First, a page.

To properly optimize your images, you can use one or more of the following techniques:
• Resize your images: This means ensuring that your images are not larger than they need to be for displaying on your web page. You can use tools like Photoshop, GIMP, or online image resizers to resize your images to the appropriate dimensions.
• Compress your images: This means reducing the file size of your images without compromising their quality. You can use tools like TinyPNG, JPEGmini, or online image compressors to compress your images to the optimal level.
• Choose the right image format: This means selecting the image format that is best suited for your web page and your image content. You can use formats like JPEG, PNG, WebP, or SVG depending on the type and quality of your images.
• Use responsive images: This means using different versions of your images for different screen sizes and resolutions. You can use techniques like srcset, sizes, or picture elements to provide the browser with the best image option for each device.
4. Avoid Chaining Critical Requests
Chaining critical requests is a situation where one resource depends on another resource to load before it can load itself. This can create a cascade of delays and affect the loading time of your web page.
To avoid chaining critical requests, you can use one or more of the following techniques:
• Preload key requests: This means instructing the browser to fetch certain resources as soon as possible, even before they are needed by the web page. This can reduce the waiting time and improve the loading time of your web page. You can use the rel=”preload” attribute on your link or script tags to preload key requests.
• Prefetch key requests: This means instructing the browser to fetch certain resources in advance, even before they are needed by the web page. This can improve the loading time of your web page when the user navigates to another page that requires those resources. You can use the rel=”prefetch” attribute on your link or script tags to prefetch key requests.
• Use HTTP/2: This means using the latest version of the HTTP protocol that supports multiplexing, which allows multiple requests and responses to be sent over a single connection. This can reduce the number of connections and requests needed to load your web page and improve its loading time.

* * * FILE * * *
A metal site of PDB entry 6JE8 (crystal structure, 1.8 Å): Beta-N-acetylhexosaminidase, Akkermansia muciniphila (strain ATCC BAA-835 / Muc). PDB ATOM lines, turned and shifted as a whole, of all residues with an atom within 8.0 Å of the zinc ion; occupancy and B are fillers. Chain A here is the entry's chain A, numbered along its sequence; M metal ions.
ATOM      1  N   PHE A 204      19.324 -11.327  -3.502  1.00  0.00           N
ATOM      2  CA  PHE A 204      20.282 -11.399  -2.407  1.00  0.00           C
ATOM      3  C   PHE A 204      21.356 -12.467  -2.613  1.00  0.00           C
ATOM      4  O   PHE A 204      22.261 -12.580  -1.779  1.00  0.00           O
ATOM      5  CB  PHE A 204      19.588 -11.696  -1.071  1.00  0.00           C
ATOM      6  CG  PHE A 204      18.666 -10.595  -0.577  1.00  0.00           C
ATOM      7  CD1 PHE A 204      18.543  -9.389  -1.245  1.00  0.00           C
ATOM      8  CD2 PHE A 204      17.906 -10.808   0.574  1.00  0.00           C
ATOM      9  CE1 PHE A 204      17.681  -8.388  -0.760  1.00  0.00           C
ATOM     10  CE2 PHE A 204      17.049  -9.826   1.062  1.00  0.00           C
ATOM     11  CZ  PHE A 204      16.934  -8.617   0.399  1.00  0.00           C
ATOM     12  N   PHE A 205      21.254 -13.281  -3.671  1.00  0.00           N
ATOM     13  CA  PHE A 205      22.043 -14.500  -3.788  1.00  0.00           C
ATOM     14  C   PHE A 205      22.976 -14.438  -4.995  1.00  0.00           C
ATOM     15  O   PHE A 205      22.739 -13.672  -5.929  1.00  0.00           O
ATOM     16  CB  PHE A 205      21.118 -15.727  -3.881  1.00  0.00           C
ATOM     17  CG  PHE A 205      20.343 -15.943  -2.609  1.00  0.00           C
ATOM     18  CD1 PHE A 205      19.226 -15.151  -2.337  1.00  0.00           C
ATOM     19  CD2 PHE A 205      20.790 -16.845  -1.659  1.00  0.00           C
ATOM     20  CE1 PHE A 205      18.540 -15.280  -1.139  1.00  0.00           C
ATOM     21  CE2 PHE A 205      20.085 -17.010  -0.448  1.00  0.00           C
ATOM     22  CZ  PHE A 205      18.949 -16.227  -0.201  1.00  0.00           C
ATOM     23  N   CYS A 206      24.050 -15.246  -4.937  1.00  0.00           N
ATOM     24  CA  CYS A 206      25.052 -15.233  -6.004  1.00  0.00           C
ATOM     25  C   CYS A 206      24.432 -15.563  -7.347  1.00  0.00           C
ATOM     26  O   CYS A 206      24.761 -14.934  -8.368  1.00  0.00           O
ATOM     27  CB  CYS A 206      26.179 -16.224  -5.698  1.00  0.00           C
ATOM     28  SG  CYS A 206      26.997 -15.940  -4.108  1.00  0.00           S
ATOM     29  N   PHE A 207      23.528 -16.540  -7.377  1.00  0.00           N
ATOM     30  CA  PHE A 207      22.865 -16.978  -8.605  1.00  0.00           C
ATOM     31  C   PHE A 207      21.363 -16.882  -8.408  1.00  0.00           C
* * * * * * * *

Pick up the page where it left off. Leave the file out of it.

6. Defer Offscreen Images
Offscreen images are images that are not visible to the user until they scroll down or sideways on your web page. Loading offscreen images can consume bandwidth and resources that could be used for loading other critical resources on your web page.
To defer offscreen images, you can use one or more of the following techniques:
• Use placeholders for offscreen images: This means using low-quality or low-resolution versions of your offscreen images as placeholders until they are fully loaded. This can improve the perceived loading time of your web page and provide a better user experience. You can use techniques like progressive JPEGs, blurred backgrounds, or skeleton screens to create placeholders for offscreen images.
Topic 2: Mobile Performance
Why is Mobile Performance Important for SEO?
Mobile devices have become an integral part of our daily lives, and an increasing number of people are using their smartphones and tablets to browse the internet. In fact, mobile searches have surpassed desktop searches in recent years. This shift in user behavior has led search engines like Google to prioritize mobile-friendly websites and consider mobile performance as a ranking factor.
How Does Mobile Performance Impact User Experience?
Mobile performance plays a crucial role in determining the user experience on a website. Users expect fast and seamless browsing experiences on their mobile devices, and a slow-loading or poorly-performing website can lead to frustration, increased bounce rates, and decreased user engagement.
For example, imagine you’re searching for a recipe on your smartphone, and you click on a link that takes too long to load. Chances are, you would abandon that website and look for an alternative that provides a better user experience. This highlights the importance of mobile performance in keeping users engaged and satisfied.
How Does Mobile Performance Affect Search Rankings?
Search engines, especially Google, have recognized the significance of mobile performance in delivering a positive user experience. As a result, they have incorporated mobile-friendliness and mobile performance as ranking factors in their search algorithms.
Websites that load quickly and provide a seamless experience on mobile devices are more likely to rank higher in search engine results pages (SERPs). Google has even introduced the Mobile-First Indexing approach, where the mobile version of a website is considered the primary version for indexing and ranking. This shift emphasizes the need for websites to prioritize mobile performance to maintain or improve their search rankings.
Strategies for Optimizing Mobile Performance
Now that we understand the importance of mobile performance in SEO, let’s explore some strategies and best practices for optimizing the performance of websites on mobile devices.
Optimize Page Speed for Mobile Devices